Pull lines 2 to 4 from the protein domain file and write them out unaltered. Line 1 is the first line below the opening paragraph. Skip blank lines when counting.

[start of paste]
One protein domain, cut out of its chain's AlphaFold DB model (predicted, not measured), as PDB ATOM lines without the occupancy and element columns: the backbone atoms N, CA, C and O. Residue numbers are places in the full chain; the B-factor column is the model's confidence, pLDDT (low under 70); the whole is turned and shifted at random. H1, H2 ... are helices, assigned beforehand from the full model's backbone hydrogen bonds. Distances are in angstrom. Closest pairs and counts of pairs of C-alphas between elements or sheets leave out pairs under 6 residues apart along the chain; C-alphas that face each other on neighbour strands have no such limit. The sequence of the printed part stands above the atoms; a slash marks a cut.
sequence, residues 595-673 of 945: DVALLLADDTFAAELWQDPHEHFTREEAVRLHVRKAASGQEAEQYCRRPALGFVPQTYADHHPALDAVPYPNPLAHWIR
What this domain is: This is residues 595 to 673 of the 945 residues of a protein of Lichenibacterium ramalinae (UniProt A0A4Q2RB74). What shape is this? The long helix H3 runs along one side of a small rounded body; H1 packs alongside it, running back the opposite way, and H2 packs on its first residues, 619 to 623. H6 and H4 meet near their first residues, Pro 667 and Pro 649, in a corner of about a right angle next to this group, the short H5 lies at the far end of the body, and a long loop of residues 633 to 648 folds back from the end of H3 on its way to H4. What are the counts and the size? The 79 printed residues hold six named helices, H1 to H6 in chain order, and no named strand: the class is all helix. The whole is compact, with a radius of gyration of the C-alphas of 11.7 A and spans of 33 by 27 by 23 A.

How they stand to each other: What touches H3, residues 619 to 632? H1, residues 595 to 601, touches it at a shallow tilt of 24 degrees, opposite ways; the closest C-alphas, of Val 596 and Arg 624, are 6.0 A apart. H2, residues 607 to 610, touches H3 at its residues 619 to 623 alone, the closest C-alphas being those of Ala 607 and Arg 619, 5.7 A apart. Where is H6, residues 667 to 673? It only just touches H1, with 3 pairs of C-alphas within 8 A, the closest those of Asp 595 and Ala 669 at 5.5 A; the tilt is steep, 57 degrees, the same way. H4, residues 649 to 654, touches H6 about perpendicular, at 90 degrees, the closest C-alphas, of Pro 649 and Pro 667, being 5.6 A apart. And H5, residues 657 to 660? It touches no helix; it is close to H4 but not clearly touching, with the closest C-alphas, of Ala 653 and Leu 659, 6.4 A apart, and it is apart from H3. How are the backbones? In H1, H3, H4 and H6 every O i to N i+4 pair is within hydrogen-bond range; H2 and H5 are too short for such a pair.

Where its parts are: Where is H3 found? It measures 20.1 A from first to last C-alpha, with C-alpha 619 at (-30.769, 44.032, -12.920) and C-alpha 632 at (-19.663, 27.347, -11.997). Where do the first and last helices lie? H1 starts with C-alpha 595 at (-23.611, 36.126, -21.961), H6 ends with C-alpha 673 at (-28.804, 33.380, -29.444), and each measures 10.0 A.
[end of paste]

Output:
What this domain is: This is residues 595 to 673 of the 945 residues of a protein of Lichenibacterium ramalinae (UniProt A0A4Q2RB74). What shape is this? The long helix H3 runs along one side of a small rounded body; H1 packs alongside it, running back the opposite way, and H2 packs on its first residues, 619 to 623. H6 and H4 meet near their first residues, Pro 667 and Pro 649, in a corner of about a right angle next to this group, the short H5 lies at the far end of the body, and a long loop of residues 633 to 648 folds back from the end of H3 on its way to H4. What are the counts and the size? The 79 printed residues hold six named helices, H1 to H6 in chain order, and no named strand: the class is all helix. The whole is compact, with a radius of gyration of the C-alphas of 11.7 A and spans of 33 by 27 by 23 A.

How they stand to each other: What touches H3, residues 619 to 632? H1, residues 595 to 601, touches it at a shallow tilt of 24 degrees, opposite ways; the closest C-alphas, of Val 596 and Arg 624, are 6.0 A apart. H2, residues 607 to 610, touches H3 at its residues 619 to 623 alone, the closest C-alphas being those of Ala 607 and Arg 619, 5.7 A apart. Where is H6, residues 667 to 673? It only just touches H1, with 3 pairs of C-alphas within 8 A, the closest those of Asp 595 and Ala 669 at 5.5 A; the tilt is steep, 57 degrees, the same way. H4, residues 649 to 654, touches H6 about perpendicular, at 90 degrees, the closest C-alphas, of Pro 649 and Pro 667, being 5.6 A apart. And H5, residues 657 to 660? It touches no helix; it is close to H4 but not clearly touching, with the closest C-alphas, of Ala 653 and Leu 659, 6.4 A apart, and it is apart from H3. How are the backbones? In H1, H3, H4 and H6 every O i to N i+4 pair is within hydrogen-bond range; H2 and H5 are too short for such a pair.

Where its parts are: Where is H3 found? It measures 20.1 A from first to last C-alpha, with C-alpha 619 at (-30.769, 44.032, -12.920) and C-alpha 632 at (-19.663, 27.347, -11.997). Where do the first and last helices lie? H1 starts with C-alpha 595 at (-23.611, 36.126, -21.961), H6 ends with C-alpha 673 at (-28.804, 33.380, -29.444), and each measures 10.0 A.